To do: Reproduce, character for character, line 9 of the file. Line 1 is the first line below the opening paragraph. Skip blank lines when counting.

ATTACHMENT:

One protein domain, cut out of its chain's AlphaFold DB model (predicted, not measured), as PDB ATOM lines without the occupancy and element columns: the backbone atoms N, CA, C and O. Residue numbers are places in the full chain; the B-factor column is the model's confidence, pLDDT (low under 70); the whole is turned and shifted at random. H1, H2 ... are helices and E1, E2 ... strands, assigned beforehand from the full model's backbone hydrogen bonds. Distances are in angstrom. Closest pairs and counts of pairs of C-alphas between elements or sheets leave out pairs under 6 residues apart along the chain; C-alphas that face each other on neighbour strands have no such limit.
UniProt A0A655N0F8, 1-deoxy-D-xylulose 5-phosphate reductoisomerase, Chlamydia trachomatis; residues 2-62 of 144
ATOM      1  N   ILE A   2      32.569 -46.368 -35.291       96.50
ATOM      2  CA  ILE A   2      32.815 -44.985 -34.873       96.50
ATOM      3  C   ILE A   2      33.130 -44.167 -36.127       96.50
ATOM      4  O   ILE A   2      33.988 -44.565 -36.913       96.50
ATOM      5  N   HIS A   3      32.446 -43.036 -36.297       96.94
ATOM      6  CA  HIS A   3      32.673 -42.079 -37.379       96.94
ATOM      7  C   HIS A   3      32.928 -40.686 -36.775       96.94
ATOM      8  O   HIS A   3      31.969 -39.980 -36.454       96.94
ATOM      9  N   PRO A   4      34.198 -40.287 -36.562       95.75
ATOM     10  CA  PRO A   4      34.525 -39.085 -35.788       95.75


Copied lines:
ATOM      8  O   HIS A   3      31.969 -39.980 -36.454       96.94